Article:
Street Photography Quick Tip 19 – Shoot their backs
Here is the nineteenth edition of my Street Photography Quick Tips. Some short, easy to read and easy to use tips that I think could help you while shooting in the streets. Today’s post is about shooting the backs of your subjects
What looks like a scene from the arctic is actually just a few kilometers from my house, on the Dillberg. With 600m (2000ft) above sea level it is one of the higher elevations in the area. A perfect place to for some sportive activities in the snow, properly socially distanced. Or as I call it, snowsolation.
Once in a while I do stray away from my usual street-, urban- and travel- photography and do some commissioned work. Like yesterday, when I did my first ever pregnancy shooting. While I’m still busy editing a load of images, this is the one The Significant Other liked the most. Belly in Red – remember the Chris de Burgh song from the 80’s with a very similar title?
The photograph was taken with the Olympus OM-D E-M1X with the mZuiko 12-100 F/4. Image specs 1/250 sec @ f/5.6 and ISO 200, 31mm focal length. Shooting indoors (it was a home shooting), those settings (I was using manual mode) eliminated all ambient light in the living room. The only light source was a Godox AD200Pro strobe on a lightstand to the right, firing through a large strip light softbox at 1/8 power (also in manual mode). The strip light prohibited stray light from the flash falling on the background, illuminating only the front of the lady in red. Another perfect example that photography is essentially playing with light and composition.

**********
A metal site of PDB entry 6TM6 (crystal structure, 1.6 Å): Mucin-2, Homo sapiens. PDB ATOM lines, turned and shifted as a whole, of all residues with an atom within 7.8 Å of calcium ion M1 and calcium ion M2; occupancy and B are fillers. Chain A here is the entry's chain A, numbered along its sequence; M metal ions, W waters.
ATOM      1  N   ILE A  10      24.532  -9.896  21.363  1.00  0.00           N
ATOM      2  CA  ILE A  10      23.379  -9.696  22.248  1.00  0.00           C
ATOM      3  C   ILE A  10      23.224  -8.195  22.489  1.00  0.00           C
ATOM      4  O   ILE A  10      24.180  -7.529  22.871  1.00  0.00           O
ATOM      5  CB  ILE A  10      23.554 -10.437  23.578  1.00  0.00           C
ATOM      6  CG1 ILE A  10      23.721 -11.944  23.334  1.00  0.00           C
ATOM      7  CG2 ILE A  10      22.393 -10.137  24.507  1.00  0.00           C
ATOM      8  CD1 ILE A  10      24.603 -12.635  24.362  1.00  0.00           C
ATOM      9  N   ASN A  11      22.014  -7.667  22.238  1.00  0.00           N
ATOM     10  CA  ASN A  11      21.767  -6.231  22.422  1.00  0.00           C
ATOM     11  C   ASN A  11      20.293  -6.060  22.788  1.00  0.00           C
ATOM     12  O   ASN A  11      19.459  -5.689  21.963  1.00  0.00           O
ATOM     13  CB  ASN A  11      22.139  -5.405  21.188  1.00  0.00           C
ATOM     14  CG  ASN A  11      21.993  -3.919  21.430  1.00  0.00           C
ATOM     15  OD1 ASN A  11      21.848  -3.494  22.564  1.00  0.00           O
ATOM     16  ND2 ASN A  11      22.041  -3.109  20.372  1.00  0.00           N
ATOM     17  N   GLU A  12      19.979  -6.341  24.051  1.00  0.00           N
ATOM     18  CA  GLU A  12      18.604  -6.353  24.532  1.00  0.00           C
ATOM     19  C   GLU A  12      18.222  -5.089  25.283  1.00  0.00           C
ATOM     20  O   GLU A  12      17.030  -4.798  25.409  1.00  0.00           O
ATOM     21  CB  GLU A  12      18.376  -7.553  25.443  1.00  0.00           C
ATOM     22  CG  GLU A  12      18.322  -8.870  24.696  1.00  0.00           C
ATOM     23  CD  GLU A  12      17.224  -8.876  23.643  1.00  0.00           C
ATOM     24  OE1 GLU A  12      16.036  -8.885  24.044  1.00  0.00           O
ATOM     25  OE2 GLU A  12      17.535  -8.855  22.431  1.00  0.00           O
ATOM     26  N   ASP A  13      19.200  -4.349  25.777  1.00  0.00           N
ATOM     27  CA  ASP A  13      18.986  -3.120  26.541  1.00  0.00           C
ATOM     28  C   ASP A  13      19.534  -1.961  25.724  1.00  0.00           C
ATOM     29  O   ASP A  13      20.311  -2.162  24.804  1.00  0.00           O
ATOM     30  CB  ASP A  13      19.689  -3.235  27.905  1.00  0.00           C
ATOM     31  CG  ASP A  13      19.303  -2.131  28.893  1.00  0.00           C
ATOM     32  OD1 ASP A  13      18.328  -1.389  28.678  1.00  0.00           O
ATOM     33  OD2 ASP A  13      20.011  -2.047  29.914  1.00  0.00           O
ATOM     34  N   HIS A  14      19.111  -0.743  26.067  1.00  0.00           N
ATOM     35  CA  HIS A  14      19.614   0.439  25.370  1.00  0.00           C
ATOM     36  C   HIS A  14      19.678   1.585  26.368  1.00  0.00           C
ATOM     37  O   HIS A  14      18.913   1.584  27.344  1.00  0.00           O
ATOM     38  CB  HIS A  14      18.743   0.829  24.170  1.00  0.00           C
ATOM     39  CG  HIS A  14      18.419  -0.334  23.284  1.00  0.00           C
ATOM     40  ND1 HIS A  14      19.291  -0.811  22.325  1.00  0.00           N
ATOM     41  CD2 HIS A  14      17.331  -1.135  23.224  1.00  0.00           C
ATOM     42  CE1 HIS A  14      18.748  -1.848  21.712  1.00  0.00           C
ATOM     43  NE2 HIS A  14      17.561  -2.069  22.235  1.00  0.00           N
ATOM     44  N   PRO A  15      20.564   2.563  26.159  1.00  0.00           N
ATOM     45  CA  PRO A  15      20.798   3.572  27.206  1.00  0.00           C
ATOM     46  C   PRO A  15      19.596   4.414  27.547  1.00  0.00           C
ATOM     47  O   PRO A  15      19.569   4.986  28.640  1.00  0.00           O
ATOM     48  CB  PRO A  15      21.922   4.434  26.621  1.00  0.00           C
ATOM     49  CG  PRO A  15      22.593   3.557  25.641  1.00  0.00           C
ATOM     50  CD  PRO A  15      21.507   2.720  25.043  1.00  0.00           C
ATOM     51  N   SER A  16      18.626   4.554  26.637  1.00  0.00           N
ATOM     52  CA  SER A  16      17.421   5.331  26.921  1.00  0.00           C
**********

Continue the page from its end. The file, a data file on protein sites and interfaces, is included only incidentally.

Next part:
Once I’m done with editing I’ll do a post with my faves and my approach.
My last post was about my first attempts shooting with a 60 year old lens. For that The Significant Other and I took a short trip to the nearby ruins of medieval Gnadenberg Abbey. We’ve never been there before, despite it being only a 15 minute drive from our house. And it is much too beautiful not to share a few photographs and the history of this magic place with you…
I was very much looking forward to this, shooting with a 60 year old lens. My Dad gave me a vintage 90mm Leica Summicron F/2 for Christmas (thanks, Dad, for the awesome present). The beauty of the Leica M system is that you can attach any lens from the Leica (M)esssucher (=rangefinder) system introduced back in 1954 to modern Leica digital cameras with an M-Mount. And as I have acquired a (for digital camera standards also vintage) used Leica M (Type 240) about a year ago, the 90mm is a great addition to my small collection of Leica prime lenses.
This is my last street photograph of 2020. People passing through the old city gate under the Imperial Castle. Like castle ghosts. Using my Olympus OM-D E-M1X and the mZuiko 12-100 with a long shutter speed of 2.5 sec to create the ghosting effects through intentional motion blur, both of the moving subjects as well as light intentional movements of the camera (ICM) to blur the old stones in the ancient tunnel.